$199 Oculus Go lets anyone jump into virtual reality, no PC or wires attached

Facebook yesterday unveiled a new Oculus GO headset at the F8 conference in California.

With the prince point set below the psychologically important barrier of $200 a piece for the 32-gigbyte version and availability spanning 23 countries worldwide, Oculus Go is Facebook’s first standalone headset device launching with more than a thousand apps and games.

It’s outfitted with a 5.5-inch display panel with a crisp 2,560-by-1,440 WQHD resolution (1,280-by-1,440 pixels per eye) at 538ppi with “fast-switch LCD screen” for improved visual clarity.

The company claims the headset utilizes the best lenses of any Oculus to date which reduce the screen-door effect while bringing higher resolution than the old Oculus Rift headset.

Other features include built-in spatial audio and an integrated microphone, headphone jack input to optionally connect headphones, an optimized software stack, Qualcomm’s Snapdragon 821 chipset paired with the dynamic throttling feature and more.

The built-in battery provides 2 hours of run time when playing games or 2.5 hours for streaming media and video. As alway, battery life will vary depending on content.

Here’s Facebook’s Vice President of VR Hugo Barra unboxing Oculus Go.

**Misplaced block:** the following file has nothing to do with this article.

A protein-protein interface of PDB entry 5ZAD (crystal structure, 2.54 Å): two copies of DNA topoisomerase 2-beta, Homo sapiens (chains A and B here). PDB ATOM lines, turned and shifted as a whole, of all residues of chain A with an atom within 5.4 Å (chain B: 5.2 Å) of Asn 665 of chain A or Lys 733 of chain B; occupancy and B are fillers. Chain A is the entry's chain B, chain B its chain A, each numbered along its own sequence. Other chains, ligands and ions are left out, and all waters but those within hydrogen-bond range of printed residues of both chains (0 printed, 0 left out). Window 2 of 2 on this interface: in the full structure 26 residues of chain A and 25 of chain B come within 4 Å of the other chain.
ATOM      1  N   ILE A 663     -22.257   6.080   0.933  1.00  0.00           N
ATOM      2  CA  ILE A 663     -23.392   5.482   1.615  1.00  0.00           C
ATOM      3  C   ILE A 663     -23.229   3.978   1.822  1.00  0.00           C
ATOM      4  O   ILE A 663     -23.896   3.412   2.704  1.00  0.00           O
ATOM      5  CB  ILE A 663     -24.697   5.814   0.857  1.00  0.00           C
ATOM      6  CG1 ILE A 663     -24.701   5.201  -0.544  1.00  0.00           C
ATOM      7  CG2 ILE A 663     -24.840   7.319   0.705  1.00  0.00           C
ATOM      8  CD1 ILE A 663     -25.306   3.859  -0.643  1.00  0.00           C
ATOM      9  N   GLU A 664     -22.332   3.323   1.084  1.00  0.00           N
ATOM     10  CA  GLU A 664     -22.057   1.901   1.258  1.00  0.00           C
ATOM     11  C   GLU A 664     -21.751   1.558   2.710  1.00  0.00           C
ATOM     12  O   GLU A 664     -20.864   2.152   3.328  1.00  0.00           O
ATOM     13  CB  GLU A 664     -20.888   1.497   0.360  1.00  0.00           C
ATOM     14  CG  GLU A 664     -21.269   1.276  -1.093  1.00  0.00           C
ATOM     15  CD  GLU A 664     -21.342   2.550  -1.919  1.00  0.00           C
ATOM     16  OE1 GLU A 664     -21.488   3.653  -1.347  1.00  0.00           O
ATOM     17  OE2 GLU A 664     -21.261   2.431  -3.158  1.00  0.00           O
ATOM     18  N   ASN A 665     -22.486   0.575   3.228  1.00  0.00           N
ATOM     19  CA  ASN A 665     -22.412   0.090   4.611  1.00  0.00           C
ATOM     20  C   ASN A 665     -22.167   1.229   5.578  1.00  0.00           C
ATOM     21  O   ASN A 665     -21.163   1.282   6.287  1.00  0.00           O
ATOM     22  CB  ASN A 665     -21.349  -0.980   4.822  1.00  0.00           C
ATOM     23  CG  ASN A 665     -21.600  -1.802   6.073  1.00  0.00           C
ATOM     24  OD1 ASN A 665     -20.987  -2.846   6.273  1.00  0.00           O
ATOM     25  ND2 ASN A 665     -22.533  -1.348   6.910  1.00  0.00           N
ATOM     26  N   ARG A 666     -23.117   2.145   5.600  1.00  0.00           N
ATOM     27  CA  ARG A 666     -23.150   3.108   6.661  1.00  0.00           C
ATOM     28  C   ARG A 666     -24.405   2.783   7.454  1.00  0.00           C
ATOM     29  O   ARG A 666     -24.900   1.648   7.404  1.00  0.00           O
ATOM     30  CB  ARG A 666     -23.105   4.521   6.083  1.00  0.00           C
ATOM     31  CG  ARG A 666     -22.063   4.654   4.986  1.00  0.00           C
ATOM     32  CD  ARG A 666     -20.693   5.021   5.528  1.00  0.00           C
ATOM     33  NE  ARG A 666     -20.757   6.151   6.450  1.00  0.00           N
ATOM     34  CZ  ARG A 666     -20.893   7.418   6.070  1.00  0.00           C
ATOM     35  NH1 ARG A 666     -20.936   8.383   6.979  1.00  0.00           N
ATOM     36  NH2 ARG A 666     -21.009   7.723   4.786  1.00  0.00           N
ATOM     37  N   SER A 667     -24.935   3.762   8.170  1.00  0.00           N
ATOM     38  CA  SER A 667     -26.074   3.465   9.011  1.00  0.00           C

The 64-gigabyte edition is $249.

Oculus Go does not have a full motion controller. Coming later this month, Oculus Go customers will be able to watch 360-degree videos and entertainment from such premium destinations as Hulu, ESPN, Showtime and others via an upcoming Oculus TV service.

According to The Verge, apps and the overall experience are similar to Samsung’s Gear VR.

The Oculus Go makes improvements to the Gear VR, but its biggest achievement is just making mobile VR content easier to access. It’s a reasonably priced device that doesn’t require having a specific phone, doesn’t force you to clumsily lock that phone into another piece of hardware and doesn’t drain the battery that you might need for more important tasks. And as long as VR is still a labor of love, anything that reduces the ‘labor’ factor is great news.

The new headset was built in partnership with Qualcomm and Xiaomi.

To order yours, visit oculus.com. As you may or may not know, Oculus has been owned by Facebook since the $2 billion acquisition in 2014.

Additional features are highlighted on the Oculus blog.

I must say I’m very impressed with this new headset from Facebook.

I’ve tried several virtual reality headsets so far, including Sony’s excellent PlayStation VR with the motion controller. They’re all plagued by the same user experience issue which boils down to this: current headsets are rather bulky, heavy, uncomfortable to wear and use a bunch of wires to connect to a computer.

And you don’t need me to tell you that tripping over the wires while wearing a virtual reality helmet is also a safety issue and a potential hazard waiting to happen.

Apple is thought to attempt to solve these teething issues with a standalone headset outfitted with 8K dual OLED panels. It would connect to a processing box featuring Apple’s custom silicon over the blazing fast, low-latency WiGig standard and be released around 2020.

What are your thoughts on Oculus Go?

Is this the first truly affordable standalone virtual reality headset?